So you’re sitting down to finally start writing that book you’ve been mulling over for months and the first thing you need to do is…write a book trailer? Seems counter-intuitive, like putting a bow on a present before wrapping it. Actually though, it’s not a bad idea, and I’ll tell you why. First though, here’s an example of a book trailer that independent film group Starwatcher Studios made for my first novel, Dreamweaver:
If you look at a lot of book trailers, you’ll notice that they are simply summaries of books, which are creatively told in a visual format. It actually makes a lot of sense to map out a book trailer in your mind or write a back-of-the-book summary before you start the book itself. This holds true for a book’s elevator pitch (several sentence description that authors give when asked about their book) or a book description in a query letter too.
Starting off with a “book trailer” idea is helpful because it points the writer in the right direction, right away. I’ve written novels before that start off with a girl with fantastical abilities and then end up becoming more of a contemporary young adult journey to find oneself. If I have my book trailer script to refer to right away, I can avoid some of these rabbit holes right away, and maybe even get some foreshadowing in for that daring twist at the end, too.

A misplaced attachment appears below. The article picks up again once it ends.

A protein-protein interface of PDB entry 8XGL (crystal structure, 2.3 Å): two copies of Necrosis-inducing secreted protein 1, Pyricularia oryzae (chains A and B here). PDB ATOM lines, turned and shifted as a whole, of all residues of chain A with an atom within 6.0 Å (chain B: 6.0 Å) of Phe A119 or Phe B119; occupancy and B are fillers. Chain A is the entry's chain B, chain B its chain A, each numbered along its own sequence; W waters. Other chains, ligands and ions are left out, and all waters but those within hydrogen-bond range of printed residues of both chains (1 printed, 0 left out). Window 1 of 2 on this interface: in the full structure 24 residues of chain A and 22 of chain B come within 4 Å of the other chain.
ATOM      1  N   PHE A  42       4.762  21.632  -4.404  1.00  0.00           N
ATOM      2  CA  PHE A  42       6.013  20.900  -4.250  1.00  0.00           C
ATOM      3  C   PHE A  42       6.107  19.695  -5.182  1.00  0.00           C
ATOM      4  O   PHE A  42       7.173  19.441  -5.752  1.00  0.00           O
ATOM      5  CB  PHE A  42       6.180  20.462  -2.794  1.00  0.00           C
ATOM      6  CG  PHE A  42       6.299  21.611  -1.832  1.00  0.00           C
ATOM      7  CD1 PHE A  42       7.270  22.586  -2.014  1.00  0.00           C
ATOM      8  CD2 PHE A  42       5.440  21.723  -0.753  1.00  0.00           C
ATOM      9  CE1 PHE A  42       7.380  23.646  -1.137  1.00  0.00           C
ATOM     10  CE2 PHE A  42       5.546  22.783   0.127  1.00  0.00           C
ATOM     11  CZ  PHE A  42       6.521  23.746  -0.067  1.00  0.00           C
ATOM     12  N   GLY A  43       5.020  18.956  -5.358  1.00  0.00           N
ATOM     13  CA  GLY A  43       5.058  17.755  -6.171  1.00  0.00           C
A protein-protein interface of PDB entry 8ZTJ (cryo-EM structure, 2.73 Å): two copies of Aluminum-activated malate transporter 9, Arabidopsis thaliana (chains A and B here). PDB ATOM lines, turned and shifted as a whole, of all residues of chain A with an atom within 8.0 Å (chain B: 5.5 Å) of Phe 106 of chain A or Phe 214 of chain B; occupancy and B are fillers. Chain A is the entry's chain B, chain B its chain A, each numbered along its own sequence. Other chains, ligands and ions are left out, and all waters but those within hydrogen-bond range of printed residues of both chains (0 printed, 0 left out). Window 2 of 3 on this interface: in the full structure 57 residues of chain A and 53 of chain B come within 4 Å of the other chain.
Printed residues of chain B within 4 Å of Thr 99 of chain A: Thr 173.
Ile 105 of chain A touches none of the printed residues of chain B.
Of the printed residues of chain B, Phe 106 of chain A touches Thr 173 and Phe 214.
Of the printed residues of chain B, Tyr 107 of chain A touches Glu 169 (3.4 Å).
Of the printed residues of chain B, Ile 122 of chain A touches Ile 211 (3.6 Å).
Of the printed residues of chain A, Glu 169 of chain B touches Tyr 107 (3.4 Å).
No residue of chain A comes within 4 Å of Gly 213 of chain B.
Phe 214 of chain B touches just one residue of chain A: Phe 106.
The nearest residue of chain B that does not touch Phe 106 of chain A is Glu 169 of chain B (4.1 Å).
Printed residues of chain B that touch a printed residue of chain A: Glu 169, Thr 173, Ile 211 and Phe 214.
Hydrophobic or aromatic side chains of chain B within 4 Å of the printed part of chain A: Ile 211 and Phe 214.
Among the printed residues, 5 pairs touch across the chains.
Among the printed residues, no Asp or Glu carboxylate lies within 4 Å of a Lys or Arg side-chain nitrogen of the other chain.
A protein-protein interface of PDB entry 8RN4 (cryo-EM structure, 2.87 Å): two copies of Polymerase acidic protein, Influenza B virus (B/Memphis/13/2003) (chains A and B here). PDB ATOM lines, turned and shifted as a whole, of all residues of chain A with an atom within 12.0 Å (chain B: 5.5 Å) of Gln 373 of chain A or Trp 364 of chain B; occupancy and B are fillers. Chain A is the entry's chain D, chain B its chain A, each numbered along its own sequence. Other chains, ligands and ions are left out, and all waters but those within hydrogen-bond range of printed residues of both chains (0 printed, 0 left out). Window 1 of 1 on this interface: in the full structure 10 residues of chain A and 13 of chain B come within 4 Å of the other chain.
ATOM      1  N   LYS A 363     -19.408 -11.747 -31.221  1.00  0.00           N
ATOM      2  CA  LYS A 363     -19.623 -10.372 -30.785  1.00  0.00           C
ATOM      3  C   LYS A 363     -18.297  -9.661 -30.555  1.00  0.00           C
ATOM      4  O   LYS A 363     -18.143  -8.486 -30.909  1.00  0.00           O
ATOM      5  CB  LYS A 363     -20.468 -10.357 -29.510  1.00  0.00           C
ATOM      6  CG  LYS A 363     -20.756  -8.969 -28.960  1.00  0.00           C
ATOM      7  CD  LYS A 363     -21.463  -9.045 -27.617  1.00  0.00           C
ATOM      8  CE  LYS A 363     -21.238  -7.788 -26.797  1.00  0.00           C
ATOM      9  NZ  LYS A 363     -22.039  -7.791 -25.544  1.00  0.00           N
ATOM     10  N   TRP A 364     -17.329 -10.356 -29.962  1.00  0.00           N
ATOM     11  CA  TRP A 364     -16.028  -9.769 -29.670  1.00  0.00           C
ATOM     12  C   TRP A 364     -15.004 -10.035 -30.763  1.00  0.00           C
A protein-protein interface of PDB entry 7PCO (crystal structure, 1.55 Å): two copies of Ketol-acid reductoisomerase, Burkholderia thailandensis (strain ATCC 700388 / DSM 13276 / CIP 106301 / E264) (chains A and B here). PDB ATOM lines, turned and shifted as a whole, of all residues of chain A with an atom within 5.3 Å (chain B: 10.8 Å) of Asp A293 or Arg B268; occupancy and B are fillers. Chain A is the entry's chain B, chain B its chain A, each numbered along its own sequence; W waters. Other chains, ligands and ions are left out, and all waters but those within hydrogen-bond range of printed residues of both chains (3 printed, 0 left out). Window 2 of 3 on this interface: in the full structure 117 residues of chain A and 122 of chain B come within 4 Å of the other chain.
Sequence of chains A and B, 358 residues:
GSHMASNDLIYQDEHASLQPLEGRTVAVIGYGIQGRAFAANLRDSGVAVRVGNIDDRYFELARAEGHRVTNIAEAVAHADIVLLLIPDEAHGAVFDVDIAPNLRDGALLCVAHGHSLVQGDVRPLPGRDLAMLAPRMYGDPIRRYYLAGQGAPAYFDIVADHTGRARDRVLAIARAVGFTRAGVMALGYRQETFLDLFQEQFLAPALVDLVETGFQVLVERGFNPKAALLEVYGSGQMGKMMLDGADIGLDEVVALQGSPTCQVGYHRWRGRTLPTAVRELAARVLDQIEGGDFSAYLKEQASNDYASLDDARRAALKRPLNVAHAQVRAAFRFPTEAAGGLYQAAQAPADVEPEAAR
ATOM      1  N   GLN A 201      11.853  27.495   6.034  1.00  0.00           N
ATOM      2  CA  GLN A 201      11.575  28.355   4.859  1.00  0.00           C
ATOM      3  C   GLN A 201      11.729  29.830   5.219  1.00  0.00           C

Of course, all you “pantsers,” as the noveling term goes, or those who can’t stand planning, don’t despair! Another great thing about starting with a back-of-the-book cover summary or book trailer is that you don’t actually have to know where your story is heading right away. These summaries just get us excited about the book, and, conveniently enough, they don’t give away the end!
So, if you’re a visual/auditory thinker, planning out your novel in terms of how the book trailer would look may not be a bad way to go. Or, if you just want to see some words on the page, write a thrilling, just-picked-this-up-at-the-bookstore summary. I’ve even known writers who act out scenes of their stories to get it clear in their heads. And when you’re all ready to publish, you’ll already have a freaking great summary to show for it.
Interested in creating a book trailer? Check out this site for examples of some of the best (and maybe find some good YA books to add to your shelf along the way)!